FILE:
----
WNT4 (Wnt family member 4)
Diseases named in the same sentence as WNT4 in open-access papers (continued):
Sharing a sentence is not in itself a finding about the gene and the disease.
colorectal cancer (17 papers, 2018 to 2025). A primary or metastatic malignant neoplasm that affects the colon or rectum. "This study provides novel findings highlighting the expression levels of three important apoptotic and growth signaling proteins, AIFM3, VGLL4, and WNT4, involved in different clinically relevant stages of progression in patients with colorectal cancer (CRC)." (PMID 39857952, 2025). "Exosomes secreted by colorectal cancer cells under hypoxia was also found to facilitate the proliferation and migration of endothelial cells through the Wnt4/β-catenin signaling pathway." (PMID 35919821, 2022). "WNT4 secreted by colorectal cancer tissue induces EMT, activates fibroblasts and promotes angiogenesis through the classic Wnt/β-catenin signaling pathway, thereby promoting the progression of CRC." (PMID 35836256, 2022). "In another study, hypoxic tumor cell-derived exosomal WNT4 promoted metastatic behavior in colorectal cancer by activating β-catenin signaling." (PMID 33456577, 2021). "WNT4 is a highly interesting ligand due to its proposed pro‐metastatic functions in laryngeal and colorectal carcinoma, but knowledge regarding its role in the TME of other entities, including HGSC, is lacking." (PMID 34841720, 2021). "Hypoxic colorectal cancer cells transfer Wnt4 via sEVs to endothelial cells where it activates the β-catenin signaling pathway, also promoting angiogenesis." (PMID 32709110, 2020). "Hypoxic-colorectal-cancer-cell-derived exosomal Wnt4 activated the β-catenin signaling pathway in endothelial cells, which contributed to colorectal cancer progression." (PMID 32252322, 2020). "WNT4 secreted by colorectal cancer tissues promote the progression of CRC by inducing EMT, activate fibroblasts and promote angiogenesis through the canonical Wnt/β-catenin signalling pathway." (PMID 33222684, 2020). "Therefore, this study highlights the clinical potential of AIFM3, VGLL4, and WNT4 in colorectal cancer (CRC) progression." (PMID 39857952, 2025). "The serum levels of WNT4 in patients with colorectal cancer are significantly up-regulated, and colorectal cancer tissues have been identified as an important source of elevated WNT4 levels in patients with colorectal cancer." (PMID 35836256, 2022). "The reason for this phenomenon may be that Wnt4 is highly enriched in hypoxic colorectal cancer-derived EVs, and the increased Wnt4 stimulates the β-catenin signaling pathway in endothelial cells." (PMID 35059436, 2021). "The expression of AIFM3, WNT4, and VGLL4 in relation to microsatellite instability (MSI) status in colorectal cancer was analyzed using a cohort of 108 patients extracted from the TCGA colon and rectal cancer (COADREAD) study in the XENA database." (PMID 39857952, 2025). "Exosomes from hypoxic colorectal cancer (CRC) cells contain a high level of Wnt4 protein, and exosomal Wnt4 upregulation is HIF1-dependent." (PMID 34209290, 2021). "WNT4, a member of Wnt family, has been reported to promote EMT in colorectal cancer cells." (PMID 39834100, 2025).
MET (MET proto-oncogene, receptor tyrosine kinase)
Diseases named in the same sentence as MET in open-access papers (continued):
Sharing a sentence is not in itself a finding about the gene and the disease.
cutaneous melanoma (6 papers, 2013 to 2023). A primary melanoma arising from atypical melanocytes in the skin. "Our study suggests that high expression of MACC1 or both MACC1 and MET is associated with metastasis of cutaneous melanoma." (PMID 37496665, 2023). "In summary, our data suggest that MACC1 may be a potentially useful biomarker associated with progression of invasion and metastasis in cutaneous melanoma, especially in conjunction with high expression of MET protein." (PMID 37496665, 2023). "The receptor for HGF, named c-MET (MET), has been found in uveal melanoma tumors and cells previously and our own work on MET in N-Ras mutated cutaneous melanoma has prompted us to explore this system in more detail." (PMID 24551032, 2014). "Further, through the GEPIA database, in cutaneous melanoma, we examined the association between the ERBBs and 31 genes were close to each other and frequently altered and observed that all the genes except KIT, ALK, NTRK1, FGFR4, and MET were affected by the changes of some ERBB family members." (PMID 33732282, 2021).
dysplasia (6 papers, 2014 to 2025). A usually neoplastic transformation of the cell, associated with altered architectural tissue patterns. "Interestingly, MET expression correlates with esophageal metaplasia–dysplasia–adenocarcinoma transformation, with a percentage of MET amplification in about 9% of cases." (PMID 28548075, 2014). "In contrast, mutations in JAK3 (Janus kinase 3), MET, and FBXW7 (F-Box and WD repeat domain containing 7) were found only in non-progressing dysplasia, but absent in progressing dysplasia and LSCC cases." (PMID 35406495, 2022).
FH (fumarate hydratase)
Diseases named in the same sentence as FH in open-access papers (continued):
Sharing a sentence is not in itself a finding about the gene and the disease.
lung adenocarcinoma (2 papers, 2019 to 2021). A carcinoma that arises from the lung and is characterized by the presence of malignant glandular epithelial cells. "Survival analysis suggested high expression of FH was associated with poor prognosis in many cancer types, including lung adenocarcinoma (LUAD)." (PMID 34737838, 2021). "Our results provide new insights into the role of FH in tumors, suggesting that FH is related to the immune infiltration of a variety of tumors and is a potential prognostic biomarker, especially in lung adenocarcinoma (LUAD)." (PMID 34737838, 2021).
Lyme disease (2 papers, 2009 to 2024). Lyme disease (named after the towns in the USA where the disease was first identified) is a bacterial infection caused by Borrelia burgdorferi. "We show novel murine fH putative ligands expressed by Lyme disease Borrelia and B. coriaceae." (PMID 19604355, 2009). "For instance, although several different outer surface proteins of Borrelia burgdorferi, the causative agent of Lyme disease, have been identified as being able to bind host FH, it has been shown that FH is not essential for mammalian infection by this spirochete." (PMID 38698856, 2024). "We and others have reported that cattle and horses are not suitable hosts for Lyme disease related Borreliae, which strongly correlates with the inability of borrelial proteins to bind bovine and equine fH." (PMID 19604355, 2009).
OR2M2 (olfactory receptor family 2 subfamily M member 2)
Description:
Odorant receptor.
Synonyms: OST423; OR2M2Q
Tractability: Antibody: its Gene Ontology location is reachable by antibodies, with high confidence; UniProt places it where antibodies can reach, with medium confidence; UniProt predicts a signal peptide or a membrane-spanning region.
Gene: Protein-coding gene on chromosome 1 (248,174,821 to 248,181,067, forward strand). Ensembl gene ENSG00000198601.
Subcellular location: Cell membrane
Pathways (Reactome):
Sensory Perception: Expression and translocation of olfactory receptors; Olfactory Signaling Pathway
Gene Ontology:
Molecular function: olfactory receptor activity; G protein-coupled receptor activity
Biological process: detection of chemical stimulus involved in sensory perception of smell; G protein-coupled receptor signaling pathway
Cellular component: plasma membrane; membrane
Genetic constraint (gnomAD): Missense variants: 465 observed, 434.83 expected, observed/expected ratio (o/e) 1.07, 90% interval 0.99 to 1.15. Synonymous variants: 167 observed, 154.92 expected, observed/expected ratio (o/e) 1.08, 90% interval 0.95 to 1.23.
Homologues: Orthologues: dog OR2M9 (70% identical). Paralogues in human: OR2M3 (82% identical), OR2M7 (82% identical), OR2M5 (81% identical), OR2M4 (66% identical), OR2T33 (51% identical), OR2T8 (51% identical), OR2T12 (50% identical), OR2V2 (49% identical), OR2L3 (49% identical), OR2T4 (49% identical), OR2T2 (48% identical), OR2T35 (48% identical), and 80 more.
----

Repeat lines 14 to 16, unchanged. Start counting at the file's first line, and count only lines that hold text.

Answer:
Lyme disease (2 papers, 2009 to 2024). Lyme disease (named after the towns in the USA where the disease was first identified) is a bacterial infection caused by Borrelia burgdorferi. "We show novel murine fH putative ligands expressed by Lyme disease Borrelia and B. coriaceae." (PMID 19604355, 2009). "For instance, although several different outer surface proteins of Borrelia burgdorferi, the causative agent of Lyme disease, have been identified as being able to bind host FH, it has been shown that FH is not essential for mammalian infection by this spirochete." (PMID 38698856, 2024). "We and others have reported that cattle and horses are not suitable hosts for Lyme disease related Borreliae, which strongly correlates with the inability of borrelial proteins to bind bovine and equine fH." (PMID 19604355, 2009).
OR2M2 (olfactory receptor family 2 subfamily M member 2)
Description: